"The other Shopkeepers, right?" Chris said.

The Location Manager nodded.

"So you had to pay them off too?" I guessed "Must have been an expensive morning."

The Location Manager shook his head. "Nope," he said. "Pissed the director off so much he brought in a rainbird (a machine that makes it look like rain) and we changed the scene so the actors were walking up the hill in a storm."

"Shit, it never rains in LA," Chris said.

"Did that day," the Location Manager replied.

Laughing, we finished our beers and headed home, well satisfied with our day.

As it turned out, we didn't need a rainbird for the storms that followed. And on the same blinking episode, too.



The MisAdventures began humbly enough - with about 2,000 readers. When it rose to over 50,000 (we're now knocking at the door of 110,000) I started listening to those of you who urged me to collect the stories into a book. Starting at the beginning, I went back and rewrote the essays, adding new detail and events as they came to mind. This book is the result of that effort. However, I'm mindful of the fact, Gentle Reader, that you also enjoy having these little offerings posted every Friday to put a smile on your face for the weekend. So I'll continue running them until it reaches the final Fade Out. Meanwhile, it would please the heart of this ink-stained wretch - as well as tickle whatever that hard black thing is in my banker's chest - if you bought the book. It will make a great gift, don't you think? And if you'd like a personally autographed copy you can get it directly through my (ahem) Merchant's Link at Click here. Buy the book and I will sign it and ship it to you. Break a leg!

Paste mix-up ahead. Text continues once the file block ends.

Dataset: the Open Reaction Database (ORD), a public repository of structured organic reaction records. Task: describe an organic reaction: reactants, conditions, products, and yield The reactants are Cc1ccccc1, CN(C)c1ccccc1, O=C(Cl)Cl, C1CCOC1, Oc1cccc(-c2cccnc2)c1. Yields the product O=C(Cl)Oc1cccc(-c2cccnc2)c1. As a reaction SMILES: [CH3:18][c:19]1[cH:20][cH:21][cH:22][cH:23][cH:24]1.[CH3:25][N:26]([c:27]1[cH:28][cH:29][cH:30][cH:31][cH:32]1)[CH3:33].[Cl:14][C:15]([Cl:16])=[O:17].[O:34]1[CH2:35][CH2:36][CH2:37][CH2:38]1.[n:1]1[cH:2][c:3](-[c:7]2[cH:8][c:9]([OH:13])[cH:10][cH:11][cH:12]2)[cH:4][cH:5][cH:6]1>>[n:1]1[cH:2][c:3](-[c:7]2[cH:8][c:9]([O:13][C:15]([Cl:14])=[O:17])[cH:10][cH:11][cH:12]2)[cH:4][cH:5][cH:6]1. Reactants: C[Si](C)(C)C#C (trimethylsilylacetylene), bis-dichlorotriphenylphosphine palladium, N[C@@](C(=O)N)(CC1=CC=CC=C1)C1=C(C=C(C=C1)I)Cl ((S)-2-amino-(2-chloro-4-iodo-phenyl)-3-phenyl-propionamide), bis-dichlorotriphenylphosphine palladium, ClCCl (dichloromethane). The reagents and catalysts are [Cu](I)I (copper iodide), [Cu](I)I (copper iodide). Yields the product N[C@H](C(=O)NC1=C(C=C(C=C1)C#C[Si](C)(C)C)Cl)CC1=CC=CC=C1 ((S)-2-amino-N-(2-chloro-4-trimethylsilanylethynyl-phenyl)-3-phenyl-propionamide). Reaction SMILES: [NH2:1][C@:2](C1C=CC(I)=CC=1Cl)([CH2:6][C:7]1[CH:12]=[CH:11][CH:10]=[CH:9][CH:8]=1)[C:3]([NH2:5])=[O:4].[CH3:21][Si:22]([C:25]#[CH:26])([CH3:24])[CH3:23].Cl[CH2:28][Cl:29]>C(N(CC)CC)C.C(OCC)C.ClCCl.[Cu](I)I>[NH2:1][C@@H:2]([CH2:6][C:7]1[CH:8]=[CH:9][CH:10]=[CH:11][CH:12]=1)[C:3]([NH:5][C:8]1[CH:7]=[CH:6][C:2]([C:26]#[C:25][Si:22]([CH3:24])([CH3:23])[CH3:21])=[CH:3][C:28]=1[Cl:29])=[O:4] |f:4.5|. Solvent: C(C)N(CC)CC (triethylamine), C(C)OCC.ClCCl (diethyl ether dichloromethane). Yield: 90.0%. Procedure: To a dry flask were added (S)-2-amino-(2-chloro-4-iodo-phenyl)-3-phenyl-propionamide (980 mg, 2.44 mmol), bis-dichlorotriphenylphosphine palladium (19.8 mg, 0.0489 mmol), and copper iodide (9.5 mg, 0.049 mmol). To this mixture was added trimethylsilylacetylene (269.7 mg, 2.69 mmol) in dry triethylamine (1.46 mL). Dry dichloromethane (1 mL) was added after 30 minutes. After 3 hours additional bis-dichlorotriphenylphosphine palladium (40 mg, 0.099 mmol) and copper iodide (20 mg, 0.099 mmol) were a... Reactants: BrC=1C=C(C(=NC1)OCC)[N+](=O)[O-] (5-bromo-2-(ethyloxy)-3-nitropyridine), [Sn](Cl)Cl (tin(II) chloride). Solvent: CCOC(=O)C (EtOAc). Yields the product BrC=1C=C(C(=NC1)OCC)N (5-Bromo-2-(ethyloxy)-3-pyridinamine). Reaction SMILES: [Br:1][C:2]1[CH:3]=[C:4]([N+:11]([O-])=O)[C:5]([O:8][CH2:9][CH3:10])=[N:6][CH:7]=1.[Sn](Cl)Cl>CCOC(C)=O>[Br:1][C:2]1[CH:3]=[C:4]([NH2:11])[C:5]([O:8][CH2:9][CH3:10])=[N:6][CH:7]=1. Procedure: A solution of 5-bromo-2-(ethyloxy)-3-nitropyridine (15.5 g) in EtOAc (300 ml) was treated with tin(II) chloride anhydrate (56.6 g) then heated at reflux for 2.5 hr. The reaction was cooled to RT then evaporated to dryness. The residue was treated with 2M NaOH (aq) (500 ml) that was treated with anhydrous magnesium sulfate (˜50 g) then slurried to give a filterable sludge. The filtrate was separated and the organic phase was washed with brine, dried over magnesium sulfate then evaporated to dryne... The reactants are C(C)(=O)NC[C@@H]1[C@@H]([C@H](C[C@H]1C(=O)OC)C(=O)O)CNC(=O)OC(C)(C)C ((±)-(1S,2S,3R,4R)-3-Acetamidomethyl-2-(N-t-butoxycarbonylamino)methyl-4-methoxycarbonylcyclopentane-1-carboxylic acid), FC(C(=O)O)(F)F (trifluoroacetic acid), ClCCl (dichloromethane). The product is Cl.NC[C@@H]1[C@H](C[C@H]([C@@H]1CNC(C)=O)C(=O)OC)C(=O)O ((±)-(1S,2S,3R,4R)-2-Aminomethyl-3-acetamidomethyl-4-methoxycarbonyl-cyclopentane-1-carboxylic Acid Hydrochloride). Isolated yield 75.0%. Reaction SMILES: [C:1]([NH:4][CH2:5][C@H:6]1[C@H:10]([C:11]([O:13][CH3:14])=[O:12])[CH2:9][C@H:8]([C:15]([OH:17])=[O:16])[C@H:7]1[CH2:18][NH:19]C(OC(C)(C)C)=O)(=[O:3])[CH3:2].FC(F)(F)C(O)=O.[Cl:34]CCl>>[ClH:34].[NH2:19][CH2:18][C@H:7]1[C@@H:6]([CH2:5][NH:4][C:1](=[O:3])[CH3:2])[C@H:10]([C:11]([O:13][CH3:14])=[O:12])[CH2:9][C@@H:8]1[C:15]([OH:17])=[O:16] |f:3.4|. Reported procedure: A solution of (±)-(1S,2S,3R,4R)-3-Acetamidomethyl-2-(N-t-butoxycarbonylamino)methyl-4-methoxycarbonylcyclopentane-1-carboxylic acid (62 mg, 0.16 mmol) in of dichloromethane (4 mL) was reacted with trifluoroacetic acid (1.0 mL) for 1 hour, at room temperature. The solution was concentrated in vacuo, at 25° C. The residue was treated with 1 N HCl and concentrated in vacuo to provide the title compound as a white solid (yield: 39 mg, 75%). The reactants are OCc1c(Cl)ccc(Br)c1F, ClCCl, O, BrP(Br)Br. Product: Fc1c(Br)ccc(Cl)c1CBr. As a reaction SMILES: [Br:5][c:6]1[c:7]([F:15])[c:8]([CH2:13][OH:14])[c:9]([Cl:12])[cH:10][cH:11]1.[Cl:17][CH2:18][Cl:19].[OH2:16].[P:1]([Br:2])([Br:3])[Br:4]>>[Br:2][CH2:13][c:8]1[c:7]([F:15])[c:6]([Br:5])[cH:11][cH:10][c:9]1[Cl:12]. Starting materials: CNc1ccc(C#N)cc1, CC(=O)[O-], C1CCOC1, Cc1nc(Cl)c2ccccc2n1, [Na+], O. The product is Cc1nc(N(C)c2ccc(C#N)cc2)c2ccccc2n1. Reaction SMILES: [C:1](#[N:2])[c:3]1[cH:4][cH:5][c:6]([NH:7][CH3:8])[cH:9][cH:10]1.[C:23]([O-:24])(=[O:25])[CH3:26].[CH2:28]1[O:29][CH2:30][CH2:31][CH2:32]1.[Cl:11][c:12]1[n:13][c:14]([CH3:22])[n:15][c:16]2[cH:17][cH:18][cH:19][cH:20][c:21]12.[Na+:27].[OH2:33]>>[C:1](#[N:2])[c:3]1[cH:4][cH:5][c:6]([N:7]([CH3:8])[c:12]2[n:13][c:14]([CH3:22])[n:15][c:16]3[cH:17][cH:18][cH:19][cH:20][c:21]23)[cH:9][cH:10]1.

Two new companion editions to the international best-selling Sten series. In the first, learn the Emperor's most closely held  cooking secrets. In the other, Sten unleashes his shaggy-dog joke cracking sidekick, Alex Kilgour. Both available as trade paperbacks or in all major e-book flavors. Click here to tickle your funny bone or sizzle your palate.    


Relive the fabulous four-day Stregg-laced celebration.  Alex Kilgour's Worst Joke Ever. New recipes from the Eternal Emperor's kitchen. Alex Kilgour's Worst Joke Ever. Sten's thrill-packed exploits at the Emp's castle. How to make your own Stregg. And, did I mention, Alex Kilgour's Worst Joke Ever?

No comments:

Post a Comment